Date: May 15, 2013 04:26AM
> The "edges" of the deconstructive practice used
> are the various ways the terms'God', 'revelation',
> and 'faith' are used by Mormons (and/or by the
> Mormon Church) in making statements of fact, or
> assertions of Truth (or a certain knowledge of
> What else, I wonder, could be the source of
> confusion here, given what was painstakingly
> presented and demonstrated in the Foundational
> Preface, Ch. 1, and Chs. 3-6, and recapitulated in
> Ch. 8?
The source of confusion lies not within the application of
such methodology to Mormons and similar believing people
(the FLDS, for example), but in the proposed extension to
theists and theism as whole, and beyond those bounds, to
religionists as a whole. I did not know how far you intended
to reach, with potentially successful deconstruction. At
one point, I surmised that Confucianism would lie outside
those limits. That is just one example.
> The theoretical underpinnings of the practice
> presented, advocated and demonstrated are set
> forth in the FP and Ch. 1, together with relevant
> and extensive notes (which you earlier admitted to
> having not read) and references.
I did not read the notes in full, though I did speed read
them and recollect enough of the jist of the material to
find my way back to some of the presentation. Without
endnotes and an index, I still read and re-read, from page
to page, attempting to re-locate paragraphs that only
lightly stick in my memory.
Yes, there are "theoretical underpinnings" but when the
methodology is presumably extended to all theists, or to
religionists in general, I do not comprehend how the
success of that application can be initially viewed in
any terms other than theoretical -- until tested.
> The numerous examples provided in the book,
> including the lengthy "Instructive Deconstructive
> Conversation" presented as an example and a
> suggested exercise for Mormon readers to apply to
> themselves provide, I think, a good sense of the
> practice in action.
Yes, that is a good start, but the examples involve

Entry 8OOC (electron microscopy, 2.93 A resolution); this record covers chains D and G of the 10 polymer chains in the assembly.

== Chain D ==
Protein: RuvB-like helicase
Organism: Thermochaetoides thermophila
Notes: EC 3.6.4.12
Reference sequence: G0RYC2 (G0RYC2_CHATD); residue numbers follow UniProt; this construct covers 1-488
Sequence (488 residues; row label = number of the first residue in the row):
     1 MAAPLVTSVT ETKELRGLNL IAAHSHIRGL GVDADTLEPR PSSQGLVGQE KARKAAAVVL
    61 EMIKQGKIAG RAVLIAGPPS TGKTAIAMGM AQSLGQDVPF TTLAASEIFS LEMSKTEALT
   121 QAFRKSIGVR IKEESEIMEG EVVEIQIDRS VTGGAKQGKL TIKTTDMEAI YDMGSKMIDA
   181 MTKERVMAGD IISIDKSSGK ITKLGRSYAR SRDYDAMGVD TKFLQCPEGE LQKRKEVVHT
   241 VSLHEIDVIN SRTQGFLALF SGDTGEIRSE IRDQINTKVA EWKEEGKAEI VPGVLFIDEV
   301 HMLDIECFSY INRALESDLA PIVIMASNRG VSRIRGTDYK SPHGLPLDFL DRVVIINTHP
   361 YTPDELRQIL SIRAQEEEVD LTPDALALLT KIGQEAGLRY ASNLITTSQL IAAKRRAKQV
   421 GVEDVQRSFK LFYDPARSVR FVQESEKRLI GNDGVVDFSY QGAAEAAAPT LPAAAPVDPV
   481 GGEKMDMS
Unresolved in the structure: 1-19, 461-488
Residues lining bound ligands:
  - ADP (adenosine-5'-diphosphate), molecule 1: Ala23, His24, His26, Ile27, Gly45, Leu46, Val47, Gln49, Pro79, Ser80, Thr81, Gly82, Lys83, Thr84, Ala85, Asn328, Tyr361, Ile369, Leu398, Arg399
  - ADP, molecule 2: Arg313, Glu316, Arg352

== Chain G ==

accepting your reporting at face value, without objective
confirmation from external authorities. I can only try
to apply any particular "exercise" designed for Mormons
to myself with limited relevance -- so that part has
not been so useful.
> To see it in real time action you might want to
> construct your own conversation with an objective
> outsider from another world who has engaged you in
> a conversation about your own personal religious
> or theistic beliefs or experiences, if you have
As I have mentioned by beliefs are few and most of them
subject to change with new information. For example, I
have changed my belief regarding the age of the earth
several times in the past, and if the geologic consensus
is adjusted in the future, I'll probably be compelled
to once again alter the precise content of that belief.
But you do bring up a very good suggestion in regard to
my "religious beliefs," which would mean re-examining how
I look at comparative religion. For example, I might go
back and re-read Campbell's writings, or even Herman
Melville's Mardi, which is a fictional exploration in
comparative religion set right here in my own back yard.
So, thank you for that suggestion.
I generally hesitate to attach the word "experience" to
theism -- it tends to overlap far too easily with what
people call "spiritual experience." And I'm not at all
imaginative at how I might begin to construct a conversation